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Supplemental Information

Programme BoardPsychology & Social Work
Assessment Results (Pass/Fail) No
Subject PanelPsychology
External ExaminerC Ramsey-Wade
Accreditation Details
Version Number


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Assessment: (also refer to Assessment Outcomes Grids below)
Assessment 1: The first written assessment will involve the completion of a portfolio of written work, completed throughout the module, which identifies the links between psychological learning and mindfulness practice. This assessment will be no more than 3000 words. This assessment is worth 40% of the final mark.
Assessment 2: The second assessment will involve the critical evaluation of psychological research investigating mindfulness. This assessment will be no more than 3000 words. This assessment is worth 60% of the final mark.
(N.B. (i) Assessment Outcomes Grids for the module (one for each component) can be found below which clearly demonstrate how the learning outcomes of the module will be assessed.
(ii) An indicative schedule listing approximate times within the academic calendar when assessment is likely to feature will be provided within the Student Handbook.)

Assessment Outcome Grids (Footnote A.)

Component 1
Assessment Type (Footnote B.) Learning Outcome (1) Learning Outcome (2) Learning Outcome (3) Learning Outcome (4) Learning Outcome (5) Weighting (%) of Assessment ElementTimetabled Contact Hours
Portfolio of written workcheck markcheck mark check markcheck mark402

Component 2
Assessment Type (Footnote B.) Learning Outcome (1) Learning Outcome (2) Learning Outcome (3) Learning Outcome (4) Learning Outcome (5) Weighting (%) of Assessment ElementTimetabled Contact Hours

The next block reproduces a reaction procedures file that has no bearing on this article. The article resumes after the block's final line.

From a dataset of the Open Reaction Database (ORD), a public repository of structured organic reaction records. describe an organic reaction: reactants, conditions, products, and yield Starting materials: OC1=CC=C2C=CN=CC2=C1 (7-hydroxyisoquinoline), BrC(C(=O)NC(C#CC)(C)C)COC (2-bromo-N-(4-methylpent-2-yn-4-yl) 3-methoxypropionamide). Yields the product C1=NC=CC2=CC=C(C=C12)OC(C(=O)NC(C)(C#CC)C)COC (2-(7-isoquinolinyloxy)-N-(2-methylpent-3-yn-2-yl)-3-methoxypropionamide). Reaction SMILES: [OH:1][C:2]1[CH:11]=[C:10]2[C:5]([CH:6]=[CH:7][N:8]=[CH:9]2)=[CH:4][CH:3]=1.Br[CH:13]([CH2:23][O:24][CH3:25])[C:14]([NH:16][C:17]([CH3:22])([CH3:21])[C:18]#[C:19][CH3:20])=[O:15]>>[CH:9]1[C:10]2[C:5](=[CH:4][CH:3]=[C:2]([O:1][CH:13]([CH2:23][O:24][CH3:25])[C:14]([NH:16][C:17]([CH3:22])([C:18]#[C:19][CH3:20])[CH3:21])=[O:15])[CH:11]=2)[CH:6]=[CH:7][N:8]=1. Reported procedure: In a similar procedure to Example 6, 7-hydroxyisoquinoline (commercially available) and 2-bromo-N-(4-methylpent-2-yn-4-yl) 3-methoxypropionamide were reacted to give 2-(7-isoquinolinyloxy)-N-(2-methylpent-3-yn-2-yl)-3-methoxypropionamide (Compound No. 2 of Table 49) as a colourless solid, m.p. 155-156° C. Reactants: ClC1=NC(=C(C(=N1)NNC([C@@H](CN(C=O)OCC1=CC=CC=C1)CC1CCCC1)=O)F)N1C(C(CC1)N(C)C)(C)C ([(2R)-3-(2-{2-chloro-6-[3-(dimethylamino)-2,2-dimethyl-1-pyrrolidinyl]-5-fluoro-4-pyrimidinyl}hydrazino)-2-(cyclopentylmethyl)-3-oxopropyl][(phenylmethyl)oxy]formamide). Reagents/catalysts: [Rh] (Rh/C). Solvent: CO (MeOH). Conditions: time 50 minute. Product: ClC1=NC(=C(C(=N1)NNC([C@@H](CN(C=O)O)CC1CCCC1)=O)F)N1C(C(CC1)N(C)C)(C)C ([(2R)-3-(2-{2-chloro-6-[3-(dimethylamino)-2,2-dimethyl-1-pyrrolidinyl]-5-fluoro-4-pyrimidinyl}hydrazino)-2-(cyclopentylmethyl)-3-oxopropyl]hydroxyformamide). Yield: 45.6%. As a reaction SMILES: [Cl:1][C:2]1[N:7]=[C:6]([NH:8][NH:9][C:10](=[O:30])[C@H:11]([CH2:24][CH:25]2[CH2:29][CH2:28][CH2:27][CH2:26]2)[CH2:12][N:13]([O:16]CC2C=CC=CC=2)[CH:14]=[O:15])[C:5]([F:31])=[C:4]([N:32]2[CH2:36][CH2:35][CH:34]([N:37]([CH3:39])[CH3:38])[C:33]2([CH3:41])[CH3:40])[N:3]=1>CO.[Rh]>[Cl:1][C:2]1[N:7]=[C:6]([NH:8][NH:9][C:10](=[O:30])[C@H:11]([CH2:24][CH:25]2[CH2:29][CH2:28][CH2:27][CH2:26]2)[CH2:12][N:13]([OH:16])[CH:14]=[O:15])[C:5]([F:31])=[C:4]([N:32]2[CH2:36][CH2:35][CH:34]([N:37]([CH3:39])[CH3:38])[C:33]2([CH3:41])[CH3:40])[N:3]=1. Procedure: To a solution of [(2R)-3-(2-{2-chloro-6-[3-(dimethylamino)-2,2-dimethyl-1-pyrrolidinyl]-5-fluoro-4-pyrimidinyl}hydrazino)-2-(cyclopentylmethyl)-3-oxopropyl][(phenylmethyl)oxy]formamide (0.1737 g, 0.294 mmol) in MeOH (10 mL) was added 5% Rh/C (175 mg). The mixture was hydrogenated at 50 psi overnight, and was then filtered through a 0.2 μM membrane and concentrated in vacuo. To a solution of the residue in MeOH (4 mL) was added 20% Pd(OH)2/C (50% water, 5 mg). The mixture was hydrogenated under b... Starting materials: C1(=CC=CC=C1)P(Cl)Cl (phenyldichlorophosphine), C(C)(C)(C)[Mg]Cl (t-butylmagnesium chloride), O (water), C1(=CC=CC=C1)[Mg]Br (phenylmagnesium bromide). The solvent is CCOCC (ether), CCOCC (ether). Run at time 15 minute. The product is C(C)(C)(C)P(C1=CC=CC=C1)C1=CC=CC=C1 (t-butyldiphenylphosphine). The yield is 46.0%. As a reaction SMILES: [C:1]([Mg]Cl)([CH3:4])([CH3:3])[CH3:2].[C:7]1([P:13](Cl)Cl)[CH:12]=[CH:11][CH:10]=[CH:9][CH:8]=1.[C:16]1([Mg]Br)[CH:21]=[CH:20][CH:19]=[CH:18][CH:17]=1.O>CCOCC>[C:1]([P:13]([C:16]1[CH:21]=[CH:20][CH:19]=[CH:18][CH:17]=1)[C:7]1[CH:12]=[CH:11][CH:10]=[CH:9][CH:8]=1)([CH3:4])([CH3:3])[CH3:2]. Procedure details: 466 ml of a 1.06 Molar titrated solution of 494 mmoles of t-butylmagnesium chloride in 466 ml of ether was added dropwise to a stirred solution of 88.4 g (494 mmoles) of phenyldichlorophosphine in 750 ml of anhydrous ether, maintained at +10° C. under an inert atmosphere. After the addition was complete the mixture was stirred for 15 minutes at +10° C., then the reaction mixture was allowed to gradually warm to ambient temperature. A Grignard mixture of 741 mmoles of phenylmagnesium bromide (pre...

Review/ Article/ Critique/ Papercheck markcheck markcheck mark check mark602
Combined Total For All Components100% 4 hours

A. Referred to within Assessment Section above
B. Identified in the Learning Outcome Section above

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  1. More than one assessment method can be used to assess individual learning outcomes.
  2. Schools are responsible for determining student contact hours. Please refer to University Policy on contact hours (extract contained within section 10 of the Module Descriptor guidance note).
    This will normally be variable across Schools, dependent on Programmes &/or Professional requirements.

Equality and Diversity
Aligned with the overall commitment to equality and diversity stated in the Programme Specifications, the module supports equality of opportunity for students from all backgrounds and with different learning needs. Using Moodle, learning materials will be presented electronically in formats that allow flexible access and manipulation of content (part-time and distant learning students should check with their programme leader for any queries). The module complies with University regulations and guidance on inclusive learning and teaching practice. Specialist assistive equipment, support provision and adjustment to assessment practice will be made in accordance with UWS policy and regulations. The University’s Equality, Diversity and Human Rights Policy can be accessed at the following link:

Our partners are fully committed to the principles and practice of inclusiveness and our modules are designed to be accessible to all. Where this module is delivered overseas, local equivalent support for students and appropriate legislation applies.

UWS Equality and Diversity Policy
(N.B. Every effort will be made by the University to accommodate any equality and diversity issues brought to the attention of the School)

2014 University of the West of Scotland

University of the West of Scotland is a Registered Scottish Charity.

Charity number SC002520.